Egg Consumption in Infants is Associated with Longer Recumbent Length and Greater Intake of Several Nutrients Essential in Growth and Development
AbstractNutrient intake during infancy is critical for healthy growth and development. The present study examined egg consumption and associations with nutrient intakes, markers of growth and weight-related measures in infants 6–24 months of age (N = 561) compared to infant egg non-consumers (N = 2129). Egg consumers were defined as those infants consuming eggs (i.e., with the exclusion of mixed dishes) during a 24-h dietary recall. Associations with nutrient intakes and markers of growth variables were evaluated using data from What We Eat in America, the dietary component of the National Health and Nutrition Examination Survey, 2001–2012. Mean energy and nutrient intakes were adjusted for the sample design using appropriate survey parameters and sample weights. Egg consumption was associated with greater energy intake compared to infants not consuming eggs (1265 ± 27 vs. 1190 ± 14 kcal/day; p = 0.01). Infant consumers of eggs also had greater protein (48 ± 0.7 vs. 41 ± 0.4 g/day), total choline (281 ± 6 vs. 163 ± 2 mg/day), lutein + zeaxanthin (788 ± 64 vs. 533 ± 23 mcg/day), α-linolenic acid (0.87 ± 0.02 vs. 0.82 ± 0.01 g/day), docosahexaenoic acid (DHA) (0.04 ± 0.02 vs. 0.02 ± 0.001 g/day), vitamin B12 (4.2 ± 0.1 vs. 3.7 ± 0.1 mcg/day), phosphorus (977 ± 15 vs. 903 ± 8 mg/day), and selenium (67 ± 1 vs. 52 ± 0.6 mcg/day; all p-values < 0.05). Egg consumers also had greater consumption of total fat (50 ± 0.7 vs. 45 ± 0.3 g/day), monounsaturated fat (17 ± 0.3 vs. 15 ± 0.1 g/day), saturated fat (20 ± 0.4 vs. 18 ± 0.2 g/day), and sodium (1663 ± 36 vs. 1418 ± 19 mg/day), with lower added sugar (4.7 ± 0.3 vs. 6.1 ± 0.2 tsp eq/day), and total sugar (87 ± 2 vs. 99 ± 1 g/day; all p-values < 0.05) vs. non-consumers of eggs. Egg consumption was also associated with lower intake of dietary folate, iron, magnesium and niacin relative to non-consumers of eggs. Egg consumption in infants was associated with longer recumbent length when compared to non-consumers of eggs (79.2 ± 0.2 vs. 78.7 ± 0.1 cm; p = 0.03). No associations were observed when comparing body weight. When compared to non-consumers of eggs and regardless of food security, poverty-income-ratio and Women, Infants and Children (WIC) supplemental nutrition status, egg consumption was associated with greater lutein + zeaxanthin intake per day. The current analyzes show that consumption of eggs in infant 6–24 months of age is linked with several nutrient intakes, including higher protein, lutein + zeaxanthin, choline, B12, selenium and phosphorus; and lower added and total sugars relative to non-consumers. Egg consumers also have less of several nutrients to be encouraged and a higher intake of nutrients to limit, thus presenting opportunities for educational strategies to potentially increase consumption of nutrient-dense foods in combination with eggs. View Full-Text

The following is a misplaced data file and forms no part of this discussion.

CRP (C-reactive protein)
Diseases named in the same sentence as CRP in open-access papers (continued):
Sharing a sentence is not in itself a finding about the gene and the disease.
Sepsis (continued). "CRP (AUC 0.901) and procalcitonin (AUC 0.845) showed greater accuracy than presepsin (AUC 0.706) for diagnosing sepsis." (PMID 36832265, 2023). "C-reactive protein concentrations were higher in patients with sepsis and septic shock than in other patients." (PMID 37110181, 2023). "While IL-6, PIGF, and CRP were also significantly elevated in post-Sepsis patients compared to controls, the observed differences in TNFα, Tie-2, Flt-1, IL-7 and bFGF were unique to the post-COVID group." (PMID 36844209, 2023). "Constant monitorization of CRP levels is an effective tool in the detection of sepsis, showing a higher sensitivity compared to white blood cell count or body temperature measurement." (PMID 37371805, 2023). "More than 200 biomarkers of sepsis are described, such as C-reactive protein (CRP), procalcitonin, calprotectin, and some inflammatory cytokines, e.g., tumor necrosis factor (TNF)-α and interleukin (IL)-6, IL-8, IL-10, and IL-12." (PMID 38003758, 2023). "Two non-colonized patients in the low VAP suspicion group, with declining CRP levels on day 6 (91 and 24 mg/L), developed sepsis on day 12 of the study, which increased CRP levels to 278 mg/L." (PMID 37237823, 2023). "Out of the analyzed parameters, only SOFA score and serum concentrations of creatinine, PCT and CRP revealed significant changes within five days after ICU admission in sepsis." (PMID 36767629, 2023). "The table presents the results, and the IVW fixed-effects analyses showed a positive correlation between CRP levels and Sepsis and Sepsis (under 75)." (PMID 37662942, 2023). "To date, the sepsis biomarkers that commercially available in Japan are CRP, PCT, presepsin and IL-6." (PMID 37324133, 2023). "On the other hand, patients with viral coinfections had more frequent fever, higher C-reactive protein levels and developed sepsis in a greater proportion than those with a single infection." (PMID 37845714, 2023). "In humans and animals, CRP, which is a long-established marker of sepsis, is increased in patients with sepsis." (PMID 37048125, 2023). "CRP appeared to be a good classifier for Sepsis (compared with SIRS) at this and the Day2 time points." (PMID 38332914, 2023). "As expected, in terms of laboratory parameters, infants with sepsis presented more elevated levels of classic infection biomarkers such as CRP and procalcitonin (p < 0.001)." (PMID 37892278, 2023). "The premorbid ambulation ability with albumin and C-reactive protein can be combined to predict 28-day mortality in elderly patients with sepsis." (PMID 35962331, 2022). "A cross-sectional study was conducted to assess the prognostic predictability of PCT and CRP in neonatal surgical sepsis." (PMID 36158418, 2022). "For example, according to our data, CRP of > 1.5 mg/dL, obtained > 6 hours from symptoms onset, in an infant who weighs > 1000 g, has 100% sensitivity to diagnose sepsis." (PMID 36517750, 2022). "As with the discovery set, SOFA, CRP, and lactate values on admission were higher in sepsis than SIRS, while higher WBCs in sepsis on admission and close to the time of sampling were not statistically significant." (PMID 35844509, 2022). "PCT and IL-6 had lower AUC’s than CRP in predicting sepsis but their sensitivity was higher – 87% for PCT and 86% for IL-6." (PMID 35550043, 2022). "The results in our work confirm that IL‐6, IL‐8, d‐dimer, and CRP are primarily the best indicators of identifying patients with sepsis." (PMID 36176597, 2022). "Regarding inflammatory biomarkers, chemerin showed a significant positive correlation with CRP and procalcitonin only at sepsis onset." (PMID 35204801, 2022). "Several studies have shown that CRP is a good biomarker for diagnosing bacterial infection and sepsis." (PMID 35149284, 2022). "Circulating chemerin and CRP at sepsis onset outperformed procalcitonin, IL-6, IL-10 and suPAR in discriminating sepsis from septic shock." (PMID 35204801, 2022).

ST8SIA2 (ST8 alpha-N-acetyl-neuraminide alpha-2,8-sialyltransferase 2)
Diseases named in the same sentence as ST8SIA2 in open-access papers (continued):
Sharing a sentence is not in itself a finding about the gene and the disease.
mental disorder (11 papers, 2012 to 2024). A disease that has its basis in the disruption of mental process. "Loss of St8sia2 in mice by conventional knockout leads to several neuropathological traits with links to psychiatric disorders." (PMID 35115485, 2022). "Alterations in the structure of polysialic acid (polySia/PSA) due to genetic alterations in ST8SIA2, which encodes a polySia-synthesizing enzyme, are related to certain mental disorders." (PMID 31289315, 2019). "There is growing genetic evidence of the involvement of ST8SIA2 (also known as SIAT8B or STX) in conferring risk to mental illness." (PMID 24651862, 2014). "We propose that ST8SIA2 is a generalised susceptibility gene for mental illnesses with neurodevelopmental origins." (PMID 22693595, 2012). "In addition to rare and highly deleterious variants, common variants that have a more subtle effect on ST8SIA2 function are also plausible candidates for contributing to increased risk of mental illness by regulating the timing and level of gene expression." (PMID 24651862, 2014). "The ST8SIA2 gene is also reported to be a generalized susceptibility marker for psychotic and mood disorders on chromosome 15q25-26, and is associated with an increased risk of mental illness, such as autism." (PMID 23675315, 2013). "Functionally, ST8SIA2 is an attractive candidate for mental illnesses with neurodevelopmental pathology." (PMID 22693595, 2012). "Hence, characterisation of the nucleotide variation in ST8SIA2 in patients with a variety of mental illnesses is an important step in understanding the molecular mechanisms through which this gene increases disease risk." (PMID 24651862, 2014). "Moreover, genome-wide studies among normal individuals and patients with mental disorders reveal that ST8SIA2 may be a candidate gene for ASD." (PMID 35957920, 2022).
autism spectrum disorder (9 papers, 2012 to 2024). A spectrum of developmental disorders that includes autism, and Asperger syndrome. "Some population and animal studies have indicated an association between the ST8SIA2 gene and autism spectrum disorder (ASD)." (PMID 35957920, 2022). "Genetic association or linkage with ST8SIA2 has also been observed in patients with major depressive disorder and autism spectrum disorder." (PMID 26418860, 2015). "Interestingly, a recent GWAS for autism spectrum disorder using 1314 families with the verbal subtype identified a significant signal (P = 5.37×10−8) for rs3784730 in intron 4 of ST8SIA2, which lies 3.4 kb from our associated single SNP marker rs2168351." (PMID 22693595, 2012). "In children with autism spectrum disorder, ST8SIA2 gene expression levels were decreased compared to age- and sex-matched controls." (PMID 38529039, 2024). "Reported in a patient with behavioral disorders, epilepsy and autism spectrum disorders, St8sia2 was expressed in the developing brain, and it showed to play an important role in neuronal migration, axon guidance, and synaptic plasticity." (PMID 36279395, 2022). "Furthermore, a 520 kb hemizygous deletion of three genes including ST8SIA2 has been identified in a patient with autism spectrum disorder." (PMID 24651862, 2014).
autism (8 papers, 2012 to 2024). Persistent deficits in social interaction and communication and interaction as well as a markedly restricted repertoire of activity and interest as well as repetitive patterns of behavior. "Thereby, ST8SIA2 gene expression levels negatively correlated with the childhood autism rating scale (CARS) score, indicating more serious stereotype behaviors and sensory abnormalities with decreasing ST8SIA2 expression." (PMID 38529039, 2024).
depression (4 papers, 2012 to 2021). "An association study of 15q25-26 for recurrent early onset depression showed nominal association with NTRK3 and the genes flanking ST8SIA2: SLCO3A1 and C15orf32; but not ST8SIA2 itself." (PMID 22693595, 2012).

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Papanikolaou, Y.; Fulgoni, V.L., III. Egg Consumption in Infants is Associated with Longer Recumbent Length and Greater Intake of Several Nutrients Essential in Growth and Development. Nutrients 2018, 10, 719.
Papanikolaou Y, Fulgoni VL, III. Egg Consumption in Infants is Associated with Longer Recumbent Length and Greater Intake of Several Nutrients Essential in Growth and Development. Nutrients. 2018; 10(6):719.Chicago/Turabian Style
Papanikolaou, Yanni; Fulgoni, Victor L., III. 2018. "Egg Consumption in Infants is Associated with Longer Recumbent Length and Greater Intake of Several Nutrients Essential in Growth and Development." Nutrients 10, no. 6: 719.
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